Digital Drama

Damsel Chan and I are dedicated to bringing you all kinds of posts on this blog, ranging from the geeky and nerdy to the serious. And this post will fall into the latter category, being on a topic a bit close to my heart. It’s not an easy thing to write about, but it’s very present and apparent right now.

There’s a degree of anonymity on the Internet, and it can be very appealing. You’re comfortable at your desk or on your sofa, in your home or place of employment, and there’s an unlimited range of information just a click or keystroke away. And you don’t have to give out your name or see anyone face to face if you don’t want to. All communication can easily be done through text. It’s easy.

And it can also be dangerous.

It’s no secret that bullies exist, be it on the school yard or in the next cubicle over, maybe even behind the closed door of the office down the hall. This is something that will likely never go away. But bullies have found a new place to live (or more appropriately, to hide), behind the cover of the online world.

Think it doesn’t exist?

Well, think again.

While school and office confrontation will always exist, there is something to be said about face to face interaction. A person sees the impact their words have on another, and that can result in accountability. But over the Internet, most communication happens solely in a text format. Take away that element of personal interaction, and what do you have? A world of easy to send insults, derogatory terms and harmful words, all – again – just a few keystrokes away.

Sticks and stones, right?


Words can and do hurt. So many conflicts, controversies, and even wars have come to be because of angry words or misunderstandings. Words can and do hurt, and while many physical injuries can and will heal, the pain inflicted by hateful words can result in scars.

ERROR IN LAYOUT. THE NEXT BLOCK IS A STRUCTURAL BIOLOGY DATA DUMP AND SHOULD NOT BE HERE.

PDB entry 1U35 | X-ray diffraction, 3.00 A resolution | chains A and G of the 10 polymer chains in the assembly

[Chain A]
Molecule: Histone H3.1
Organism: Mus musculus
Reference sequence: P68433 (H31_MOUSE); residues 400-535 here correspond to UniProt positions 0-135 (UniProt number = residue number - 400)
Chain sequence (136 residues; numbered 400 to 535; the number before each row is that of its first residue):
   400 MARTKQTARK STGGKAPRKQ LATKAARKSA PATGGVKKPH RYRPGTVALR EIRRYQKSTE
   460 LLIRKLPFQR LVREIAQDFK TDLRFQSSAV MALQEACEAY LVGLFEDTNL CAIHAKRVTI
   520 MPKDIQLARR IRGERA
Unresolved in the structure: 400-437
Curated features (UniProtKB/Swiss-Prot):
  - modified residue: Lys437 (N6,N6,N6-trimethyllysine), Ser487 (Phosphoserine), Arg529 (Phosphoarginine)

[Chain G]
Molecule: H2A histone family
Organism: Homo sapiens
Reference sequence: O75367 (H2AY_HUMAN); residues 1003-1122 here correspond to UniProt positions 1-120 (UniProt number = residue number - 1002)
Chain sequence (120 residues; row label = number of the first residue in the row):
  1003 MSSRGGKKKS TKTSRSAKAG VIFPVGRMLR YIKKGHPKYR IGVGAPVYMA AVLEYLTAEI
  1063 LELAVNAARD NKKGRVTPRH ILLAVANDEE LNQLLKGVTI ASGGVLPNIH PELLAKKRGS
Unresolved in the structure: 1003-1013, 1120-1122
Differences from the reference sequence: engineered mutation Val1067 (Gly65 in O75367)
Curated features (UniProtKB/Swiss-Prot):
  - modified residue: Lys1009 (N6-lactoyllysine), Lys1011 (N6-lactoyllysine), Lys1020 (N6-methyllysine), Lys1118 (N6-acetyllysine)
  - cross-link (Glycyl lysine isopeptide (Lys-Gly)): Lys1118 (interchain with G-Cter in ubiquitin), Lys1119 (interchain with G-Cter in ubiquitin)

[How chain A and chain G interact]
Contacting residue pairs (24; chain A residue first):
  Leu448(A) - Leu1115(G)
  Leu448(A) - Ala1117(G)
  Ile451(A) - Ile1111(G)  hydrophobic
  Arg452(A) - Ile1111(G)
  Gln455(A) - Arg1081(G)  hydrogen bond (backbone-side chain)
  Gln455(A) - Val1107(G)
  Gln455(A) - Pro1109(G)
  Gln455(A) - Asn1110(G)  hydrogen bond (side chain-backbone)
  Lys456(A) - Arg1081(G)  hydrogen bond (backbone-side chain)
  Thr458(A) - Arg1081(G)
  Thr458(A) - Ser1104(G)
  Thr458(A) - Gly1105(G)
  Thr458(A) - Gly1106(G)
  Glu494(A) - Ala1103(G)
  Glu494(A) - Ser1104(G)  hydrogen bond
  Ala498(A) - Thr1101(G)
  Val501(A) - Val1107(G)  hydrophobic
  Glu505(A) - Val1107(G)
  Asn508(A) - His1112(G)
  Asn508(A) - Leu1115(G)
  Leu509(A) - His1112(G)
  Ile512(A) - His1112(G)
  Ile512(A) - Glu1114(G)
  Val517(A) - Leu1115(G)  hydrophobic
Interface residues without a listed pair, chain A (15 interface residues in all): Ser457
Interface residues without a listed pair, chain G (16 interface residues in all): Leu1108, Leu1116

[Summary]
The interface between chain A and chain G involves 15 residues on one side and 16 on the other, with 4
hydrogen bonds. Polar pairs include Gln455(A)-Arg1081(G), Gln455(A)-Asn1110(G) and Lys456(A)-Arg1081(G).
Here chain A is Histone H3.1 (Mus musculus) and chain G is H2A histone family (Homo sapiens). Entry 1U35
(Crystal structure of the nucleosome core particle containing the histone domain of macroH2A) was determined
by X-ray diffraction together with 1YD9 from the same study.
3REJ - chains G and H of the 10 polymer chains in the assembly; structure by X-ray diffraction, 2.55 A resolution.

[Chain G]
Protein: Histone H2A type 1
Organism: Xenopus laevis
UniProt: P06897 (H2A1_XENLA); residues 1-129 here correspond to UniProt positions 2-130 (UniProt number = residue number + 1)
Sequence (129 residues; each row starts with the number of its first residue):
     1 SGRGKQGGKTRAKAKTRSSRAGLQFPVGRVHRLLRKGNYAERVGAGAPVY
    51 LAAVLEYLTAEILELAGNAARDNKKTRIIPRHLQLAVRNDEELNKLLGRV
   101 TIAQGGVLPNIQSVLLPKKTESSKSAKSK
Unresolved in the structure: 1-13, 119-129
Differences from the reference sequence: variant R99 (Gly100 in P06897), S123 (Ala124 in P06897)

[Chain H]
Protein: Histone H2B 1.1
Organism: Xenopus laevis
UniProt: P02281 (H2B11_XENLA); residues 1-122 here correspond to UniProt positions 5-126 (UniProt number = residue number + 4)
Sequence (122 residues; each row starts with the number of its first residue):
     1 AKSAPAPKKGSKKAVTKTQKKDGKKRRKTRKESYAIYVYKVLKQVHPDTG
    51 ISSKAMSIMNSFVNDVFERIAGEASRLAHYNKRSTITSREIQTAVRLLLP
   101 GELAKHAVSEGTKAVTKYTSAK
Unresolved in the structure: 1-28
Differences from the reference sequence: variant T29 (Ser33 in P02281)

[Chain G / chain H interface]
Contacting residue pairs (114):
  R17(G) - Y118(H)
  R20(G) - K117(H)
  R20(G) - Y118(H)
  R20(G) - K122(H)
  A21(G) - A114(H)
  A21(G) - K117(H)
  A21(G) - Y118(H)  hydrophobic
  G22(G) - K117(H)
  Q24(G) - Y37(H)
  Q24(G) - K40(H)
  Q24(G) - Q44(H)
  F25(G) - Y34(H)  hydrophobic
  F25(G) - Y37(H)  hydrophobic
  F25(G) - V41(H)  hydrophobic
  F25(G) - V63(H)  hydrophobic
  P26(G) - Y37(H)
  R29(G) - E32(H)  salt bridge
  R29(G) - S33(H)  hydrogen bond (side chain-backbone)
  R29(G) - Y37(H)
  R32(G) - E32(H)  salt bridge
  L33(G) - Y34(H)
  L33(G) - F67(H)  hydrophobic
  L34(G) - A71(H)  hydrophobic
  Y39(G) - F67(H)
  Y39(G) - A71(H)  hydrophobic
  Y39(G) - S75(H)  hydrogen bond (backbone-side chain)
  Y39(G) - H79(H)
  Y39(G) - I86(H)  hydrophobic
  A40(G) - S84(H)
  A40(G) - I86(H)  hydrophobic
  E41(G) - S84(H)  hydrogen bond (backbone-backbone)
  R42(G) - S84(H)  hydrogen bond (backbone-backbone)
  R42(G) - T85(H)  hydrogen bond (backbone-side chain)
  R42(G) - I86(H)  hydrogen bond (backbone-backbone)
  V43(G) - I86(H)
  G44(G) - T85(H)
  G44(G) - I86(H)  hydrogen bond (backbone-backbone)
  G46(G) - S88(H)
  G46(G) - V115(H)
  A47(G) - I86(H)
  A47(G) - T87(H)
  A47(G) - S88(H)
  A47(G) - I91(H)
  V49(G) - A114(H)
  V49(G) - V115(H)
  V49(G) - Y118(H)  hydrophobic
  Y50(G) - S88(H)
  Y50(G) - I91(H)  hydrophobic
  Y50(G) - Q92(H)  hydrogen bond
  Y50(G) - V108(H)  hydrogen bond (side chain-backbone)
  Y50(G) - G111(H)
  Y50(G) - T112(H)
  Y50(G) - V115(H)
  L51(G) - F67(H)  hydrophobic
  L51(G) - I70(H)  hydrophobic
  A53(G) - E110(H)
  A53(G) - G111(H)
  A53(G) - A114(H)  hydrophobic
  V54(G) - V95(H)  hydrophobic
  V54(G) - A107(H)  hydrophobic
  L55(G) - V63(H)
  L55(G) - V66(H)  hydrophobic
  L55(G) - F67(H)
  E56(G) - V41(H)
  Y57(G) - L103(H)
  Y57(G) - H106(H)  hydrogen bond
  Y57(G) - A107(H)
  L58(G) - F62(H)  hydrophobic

How do I know all this? Not through research or media. I know this because not too long ago, I was a victim of this kind of bullying, more commonly referred to as cyberbullying. And if I’m honest with myself, I’m still dealing with it to this day.

It didn’t start online in high school for me, but I had my share of teasing and bullying in the school halls. I wasn’t a size two (or even an eight), I didn’t go out for any sports teams and I didn’t drive a sports car. I preferred reading to makeovers, relaxing on the sofa to tanning by the poolside, and staying up to chat online to any party that might have been going on. And somehow that placed a target directly on me. Fat, stupid, four-eyes, pig, cow, you name it, I was probably called it. Why? Well, I really couldn’t tell you. Looking back, I knew I was different. Maybe that was what did me in, being different and not wanting to be the same. I didn’t begrudge anyone’s choices, I just preferred to stay with my own. And I was kind, even as a teenager, when it was hard to be.

Still, though, the bullying continued.

Ironically, I think I was able to survive that time in my life because of the friends I made online. And in a way, I think that same  degree of anonymity helped me to open up. I didn’t have to worry about being called fat in the opening sentences of a conversation. Instead, I could talk to someone and if they liked what I had to say, then they would talk back. It was really as simple  as that – as simple as I had always wanted meeting people to be. I could talk and be listened to for what I was saying rather than for how I looked. And that made all the difference in the world.

Of course I made friends because of the Internet, some close and some acquaintances. My best friend (Kate, I’m looking at you) and I actually met through online communities, and I can’t imagine a time when I didn’t know her. And over time I developed what I had wanted – a group of friends who enjoyed the same things I did. I wasn’t a lone freak anymore or “that nerd girl” or anything along those lines. Instead, I had friends. And they called me by my name.